Hoogendyk takes on Upton againPublished 6:48pm Wednesday, July 18, 2012
EDWARDSBURG — Jack Hoogendyk fell short with 2010’s challenge of entrenched U.S. Rep. Fred Upton, but senses a mood shift.
A fiscal, social and constitutional conservative, Hoogendyk served six years in the state Legislature, 2003-2009, voting for budgets that grew at less than the inflation rate and against tax increases. Twice the limited government advocate won Lansing’s most conservative lawmaker.
A “one-man band” against a 25-year incumbent, Hoogendyk targets voters sympathetic to his “steel spine” message.
“It’s about turnout,” said Hoogendyk, who turns 57 July 31. “Unhappy voters are the most motivated. I’ve got a lot of free help. We’ve got boots on the ground. Voters seem much more dissatisfied with Washington,” including one man who dismisses Congress as the “federal student council.”
“People aren’t happy all the way around,” Hoogendyk said Wednesday. They’re frustrated and tremendously annoyed” with unsustainable spending to a $13 trillion debt. Rain pounding Maple Cafe’s roof nearly drowns out conversation.
The challenger and incumbent faced off twice, but it looks like a third the weekend before the primary in Plainwell died.
Hoogendyk said Upton’s rhetoric revolves around three issues — repealing Obamacare, championing the Keystone XL pipeline and debt reduction.
“(Upton) was a primary negotiator on the transportation bill,” Hoogendyk said. “They got a ‘veto signal’ from Obama if the pipeline was in the bill. Fred didn’t want to be responsible for the transportation bill being vetoed, throwing construction workers out of jobs because money dried up. My response was leave it in there, put the bill in front of the president and say, ‘Go ahead, make my day. You veto it, you lay off thousands.’ Seventy-seven percent of the American public wants this pipeline and he doesn’t have the backbone to keep it in the bill? It doesn’t take a steel spine with 77 percent of the people with you. Ronald Reagan used to say if you want to get re-elected, find an issue 80 percent like, stand next to it and smile.”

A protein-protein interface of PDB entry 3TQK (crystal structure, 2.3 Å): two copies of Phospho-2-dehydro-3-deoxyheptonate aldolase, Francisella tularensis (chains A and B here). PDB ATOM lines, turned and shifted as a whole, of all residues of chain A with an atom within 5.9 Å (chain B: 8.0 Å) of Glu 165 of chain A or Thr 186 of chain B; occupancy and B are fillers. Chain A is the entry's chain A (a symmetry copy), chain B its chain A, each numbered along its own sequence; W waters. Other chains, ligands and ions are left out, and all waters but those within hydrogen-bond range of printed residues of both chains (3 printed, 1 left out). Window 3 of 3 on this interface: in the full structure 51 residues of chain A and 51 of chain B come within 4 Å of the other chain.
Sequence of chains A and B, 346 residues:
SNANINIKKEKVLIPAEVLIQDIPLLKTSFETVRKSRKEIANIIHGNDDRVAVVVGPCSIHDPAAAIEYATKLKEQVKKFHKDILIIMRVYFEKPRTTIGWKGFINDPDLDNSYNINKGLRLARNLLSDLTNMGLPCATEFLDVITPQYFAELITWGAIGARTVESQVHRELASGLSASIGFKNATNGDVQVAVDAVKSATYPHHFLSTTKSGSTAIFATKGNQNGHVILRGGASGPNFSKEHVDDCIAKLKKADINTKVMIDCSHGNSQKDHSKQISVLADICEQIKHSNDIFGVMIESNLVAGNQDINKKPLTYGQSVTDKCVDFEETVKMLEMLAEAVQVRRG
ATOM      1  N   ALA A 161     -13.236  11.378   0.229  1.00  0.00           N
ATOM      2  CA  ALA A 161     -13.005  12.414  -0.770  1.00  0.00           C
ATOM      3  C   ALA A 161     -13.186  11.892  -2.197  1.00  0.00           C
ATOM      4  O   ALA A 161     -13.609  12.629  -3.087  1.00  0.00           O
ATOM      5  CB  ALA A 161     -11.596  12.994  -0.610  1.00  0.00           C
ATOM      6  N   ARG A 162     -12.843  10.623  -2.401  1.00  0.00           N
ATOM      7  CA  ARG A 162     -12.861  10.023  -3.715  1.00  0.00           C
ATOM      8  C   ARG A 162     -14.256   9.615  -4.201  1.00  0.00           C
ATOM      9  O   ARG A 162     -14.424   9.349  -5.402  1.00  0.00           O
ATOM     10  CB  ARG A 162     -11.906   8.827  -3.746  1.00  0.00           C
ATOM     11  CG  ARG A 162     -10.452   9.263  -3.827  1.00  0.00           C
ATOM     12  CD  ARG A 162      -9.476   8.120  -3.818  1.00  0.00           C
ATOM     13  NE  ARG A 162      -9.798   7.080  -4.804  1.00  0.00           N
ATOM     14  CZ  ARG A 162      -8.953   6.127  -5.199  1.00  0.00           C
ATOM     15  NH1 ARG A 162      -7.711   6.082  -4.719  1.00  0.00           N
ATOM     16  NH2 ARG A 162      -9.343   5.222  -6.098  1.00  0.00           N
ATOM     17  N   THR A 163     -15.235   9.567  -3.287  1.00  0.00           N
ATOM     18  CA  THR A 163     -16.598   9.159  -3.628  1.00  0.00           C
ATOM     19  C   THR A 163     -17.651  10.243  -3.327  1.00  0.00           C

The Republican Study Committee drafted a letter vowing not to vote for any appropriation bill containing money for “Obamacare,” but Upton wasn’t among 105 House signatures, “so how serious is he? The greatest power they have is the power of the purse. If you don’t like the Department of Agriculture, defund it. We have 50 state departments. The president doesn’t set the budget, ‘The president proposes, Congress disposes.’
“Purchase of health care should be allowed across state lines. We have to bring back free market principles so buyers and sellers know what products costs. Imagine buying a car without knowing what it costs. We should give individuals the right to deduct the way employers do. We’ve also got to deal with tort reform. Doctors practice defensive medicine because they’re afraid of being sued.”
“The federal deficit is no different than a household budget,” he said. “If you make $50,000 a year while spending $75,000, with $350,000 on your credit card, you’d make serious sacrifices. No new TV or car, but cancel the cable, lawn service and keep wearing the same clothes. Drastic decisions need to be made at the federal level. I’m already taking a media beating, but you know who likes me? Voters. We’ll find out Aug. 7 if there are enough.”